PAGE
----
OlympicTalk is on Apple News. Favorite us!

U.S. women win record 27th consecutive FIBA World Cup game

USA Basketball
Getty
0 Comments

SYDNEY — There’s been a long legacy of success for the U.S. women’s basketball team at the World Cup.

The names change over time, but the results don’t seem to.

Kelsey Plum scored 20 points, Chelsea Gray added 16 and the United States routed Bosnia and Herzegovina 121-59 on Tuesday to break the team record for consecutive wins at the World Cup.

The victory was the 27th in a row in World Cup play for the Americans, who haven’t lost since the 2006 semifinals against Russia. The U.S. won 26 in a row from 1994-2006 leading up to that game. The Soviet Union holds the World Cup record with 56 straight wins from 1959-86.

“It’s kind of amazing,” said Breanna Stewart, who has been part of the last three World Cup teams. “Obviously, been here for some of it, but you understand the legends before that who really kind of started the streak. It goes to show that no matter who is playing on USA Basketball, we’re always trying to chase excellence.

“This streak doesn’t mean much right now because we’re going into the quarterfinals and focusing on winning a gold medal, but it’s something to kind of hang your hat on later.”

What started with Sue Bird, Diana Taurasi and Sylvia Fowles has now been passed on to Stewart and A’ja Wilson. A legacy of excellence that doesn’t appear it will end anytime soon.

“The players change and, you know, there was a lot of concern about who’s next,” U.S. coach Cheryl Reeve said. “It was a concern when Dawn Staley and Lisa Leslie were playing and who was going to be next. Then it was Sue and (Taurasi) and then other great players, too. Now with this group they are saying, hey, we’re pretty good, too.”

MORE: FIBA World Cup Schedule, Results

After going unbeaten in pool play again, the U.S. hasn’t lost a game prior to the semifinals since 1983.

“We know the responsibility when you put on this jersey. There’s a lot more than yourself,” Plum said. “Everyone puts pride to the side. We have a common goal. We have some amazing players on this team.”

The Americans (5-0) won their pool games by an average of 46.2 points and never trailed in any of them. Now they will wait to see who they draw in the quarterfinals.

The U.S. was coming off a record rout of South Korea in which the team broke the World Cup record for points with 145. While the Americans didn’t match that number, they put the game out of reach in the first 10 minutes, going up 33-15.

The lead ballooned to 63-31 at halftime. Bosnia and Herzegovina put together a small run to start the third quarter, but the U.S. scored the final 19 points of the period.

Once again they used a dominant inside performance, outscoring Bosnia and Herzegovina 84-28 in the paint led by Wilson, Stewart and Brionna Jones.

“It’s a huge part of our identity,” Reeve said. “Ninety-whatever we had yesterday and 84 today, we just know what we’re good at and we have players that are really understanding their opportunities for that.”

The U.S. was missing Jewell Loyd, whom the team said was resting. Kahleah Copper started in her place and finished with 11 points.

Nikolina Elez scored 19 points to lead the Bosniaks (0-5), who were playing in their first World Cup.

OlympicTalk is on Apple News. Favorite us!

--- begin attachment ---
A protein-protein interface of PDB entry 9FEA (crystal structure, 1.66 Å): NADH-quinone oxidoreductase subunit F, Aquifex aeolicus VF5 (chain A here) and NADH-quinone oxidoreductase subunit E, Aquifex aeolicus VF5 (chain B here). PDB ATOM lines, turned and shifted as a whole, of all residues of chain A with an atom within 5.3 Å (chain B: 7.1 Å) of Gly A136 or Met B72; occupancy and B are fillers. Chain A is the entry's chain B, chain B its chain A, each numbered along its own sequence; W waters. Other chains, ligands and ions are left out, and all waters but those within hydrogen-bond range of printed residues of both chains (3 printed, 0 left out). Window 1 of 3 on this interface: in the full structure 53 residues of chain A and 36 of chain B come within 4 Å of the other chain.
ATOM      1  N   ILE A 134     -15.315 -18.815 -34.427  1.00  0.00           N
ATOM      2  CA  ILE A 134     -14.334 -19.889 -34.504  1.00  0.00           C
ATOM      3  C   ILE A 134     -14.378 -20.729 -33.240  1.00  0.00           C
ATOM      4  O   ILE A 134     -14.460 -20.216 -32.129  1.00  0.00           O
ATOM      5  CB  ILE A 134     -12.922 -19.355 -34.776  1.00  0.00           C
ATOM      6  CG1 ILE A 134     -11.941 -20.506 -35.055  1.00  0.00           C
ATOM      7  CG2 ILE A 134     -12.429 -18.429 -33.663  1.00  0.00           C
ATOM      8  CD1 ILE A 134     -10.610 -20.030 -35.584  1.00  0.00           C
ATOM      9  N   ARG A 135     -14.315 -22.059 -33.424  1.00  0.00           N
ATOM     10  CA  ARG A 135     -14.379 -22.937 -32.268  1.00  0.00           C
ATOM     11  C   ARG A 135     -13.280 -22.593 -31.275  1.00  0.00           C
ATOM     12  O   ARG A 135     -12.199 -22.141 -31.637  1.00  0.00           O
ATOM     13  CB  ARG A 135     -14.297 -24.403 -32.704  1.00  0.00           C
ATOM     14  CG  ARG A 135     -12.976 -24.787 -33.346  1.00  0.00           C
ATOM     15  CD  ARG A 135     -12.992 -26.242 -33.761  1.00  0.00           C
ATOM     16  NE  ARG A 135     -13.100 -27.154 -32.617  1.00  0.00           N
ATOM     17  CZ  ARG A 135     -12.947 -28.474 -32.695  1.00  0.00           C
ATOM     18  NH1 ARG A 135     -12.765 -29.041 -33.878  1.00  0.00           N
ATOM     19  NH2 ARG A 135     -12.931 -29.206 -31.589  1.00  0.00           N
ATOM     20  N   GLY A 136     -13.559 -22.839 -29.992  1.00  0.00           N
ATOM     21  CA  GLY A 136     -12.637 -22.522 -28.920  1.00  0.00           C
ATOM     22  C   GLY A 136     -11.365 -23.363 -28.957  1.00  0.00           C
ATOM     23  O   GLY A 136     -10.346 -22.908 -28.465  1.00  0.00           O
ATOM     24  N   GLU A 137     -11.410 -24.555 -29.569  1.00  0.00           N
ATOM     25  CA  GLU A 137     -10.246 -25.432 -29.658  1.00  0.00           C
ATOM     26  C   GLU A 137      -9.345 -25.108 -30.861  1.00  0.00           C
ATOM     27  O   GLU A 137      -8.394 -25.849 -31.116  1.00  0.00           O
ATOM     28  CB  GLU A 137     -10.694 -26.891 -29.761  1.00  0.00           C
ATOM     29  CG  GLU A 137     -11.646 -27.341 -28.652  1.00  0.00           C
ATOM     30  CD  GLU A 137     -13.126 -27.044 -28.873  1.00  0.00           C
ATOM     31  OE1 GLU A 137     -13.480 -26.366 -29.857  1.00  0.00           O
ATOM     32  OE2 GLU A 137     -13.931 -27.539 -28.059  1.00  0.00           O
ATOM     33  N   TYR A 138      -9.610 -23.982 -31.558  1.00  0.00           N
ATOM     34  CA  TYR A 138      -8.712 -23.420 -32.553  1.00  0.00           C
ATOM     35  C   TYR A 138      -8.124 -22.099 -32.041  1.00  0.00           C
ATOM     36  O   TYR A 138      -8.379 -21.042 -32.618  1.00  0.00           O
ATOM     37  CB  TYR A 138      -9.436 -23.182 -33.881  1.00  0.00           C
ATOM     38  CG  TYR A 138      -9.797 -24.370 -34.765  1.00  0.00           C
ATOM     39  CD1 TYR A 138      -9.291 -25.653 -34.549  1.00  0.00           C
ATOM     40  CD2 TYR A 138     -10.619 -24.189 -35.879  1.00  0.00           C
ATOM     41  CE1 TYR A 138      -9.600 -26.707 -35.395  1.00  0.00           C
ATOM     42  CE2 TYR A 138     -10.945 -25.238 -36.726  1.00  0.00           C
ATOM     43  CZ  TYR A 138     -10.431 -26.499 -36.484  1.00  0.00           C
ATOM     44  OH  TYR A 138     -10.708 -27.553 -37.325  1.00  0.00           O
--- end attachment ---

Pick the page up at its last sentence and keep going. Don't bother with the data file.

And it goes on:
2022 FIBA Women’s World Cup schedule, results

FIBA Women's World Cup
Getty
0 Comments

The U.S. goes for its fourth consecutive title at the FIBA World Cup in Sydney — and eighth global gold in a row overall when including the Olympics.

A’ja Wilson, a two-time WNBA MVP, and Breanna Stewart, the Tokyo Olympic MVP, headline a U.S. roster that, for the first time since 2000, includes neither Sue Bird (retired) nor Diana Taurasi (injured).

The new-look team includes nobody over the age of 30 for the first time since 1994, before the U.S. began its dynasty at the 1996 Atlanta Games. The Americans have won 52 consecutive games between worlds and the Olympics dating to the 2006 Worlds bronze-medal game.

The field also includes host Australia, the U.S.’ former primary rival, and Olympic silver medalist Japan.

Nigeria, which played the U.S. the closest of any foe in Tokyo (losing by nine points), isn’t present after its federation withdrew the team over governance issues. Spain, ranked second in the world, failed to qualify.

OlympicTalk is on Apple News. Favorite us!

2022 FIBA Women’s World Cup Schedule

Date Time (ET) Game Round
Wed., Sept. 21 8:30 p.m. Puerto Rico 82, Bosnia and Herzegovina 58 Group A
9:30 p.m. USA 87, Belgium 72 Group A
11 p.m. Canada 67, Serbia 60 Group B
Thurs., Sept. 22 12 a.m. Japan 89, Mali 56 Group B
3:30 a.m. China 107, South Korea 44 Group A
6:30 a.m. France 70, Australia 57 Group B
8:30 p.m. USA 106, Puerto Rico 42 Group A
10 p.m. Serbia 69, Japan 64 Group B
11 p.m. Belgium 84, South Korea 61 Group A
Fri., Sept. 23 12:30 a.m. China 98, Bosnia and Herzegovina 51 Group A
4 a.m. Canada 59, France 45 Group B
6:30 a.m. Australia 118, Mali 58 Group B
Sat., Sept. 24 12:30 a.m. USA 77, China 63 Group A
4 a.m. South Korea 99, Bosnia and Herzegovina 66 Group A
6:30 a.m. Belgium 68, Puerto Rico 65 Group A
Sun., Sept. 25 12:30 a.m. France 74, Mali 59 Group B
4 a.m. Australia 69, Serbia 54 Group B
6:30 a.m. Canada 70, Japan 56 Group B
9:30 p.m. Belgium 85, Bosnia and Herzegovina 55 Group A
11:30 p.m. Serbia 81, Mali 68 Group B
Mon., Sept. 26 12 a.m. USA 145, South Korea 69 Group A
2 a.m. France 67, Japan 53 Group B
3:30 a.m. China 95, Puerto Rico 60 Group A
6:30 a.m. Australia 75, Canada 72 Group B
9:30 p.m. Puerto Rico 92, South Korea 73 Group A
11:30 p.m. China 81, Belgium 55 Group A
Tues., Sept. 27 12 a.m. USA 121, Bosnia and Herzegovina 59 Group A
2 a.m. Canada 88, Mali 65 Group B
3:30 a.m. Serbia 68, France 62 Group B
6:30 a.m. Australia vs. Japan Group B
Wed., Sept. 28 10 p.m. Quarterfinal
Thurs., Sept. 29 12:30 a.m. Quarterfinal
4 a.m. Quarterfinal
6:30 a.m. Quarterfinal
Fri., Sept. 30 3 .m. Semifinal
5:30 a.m. Semifinal
11 p.m. Third-Place Game
Sat., Oct. 1 2 a.m. Final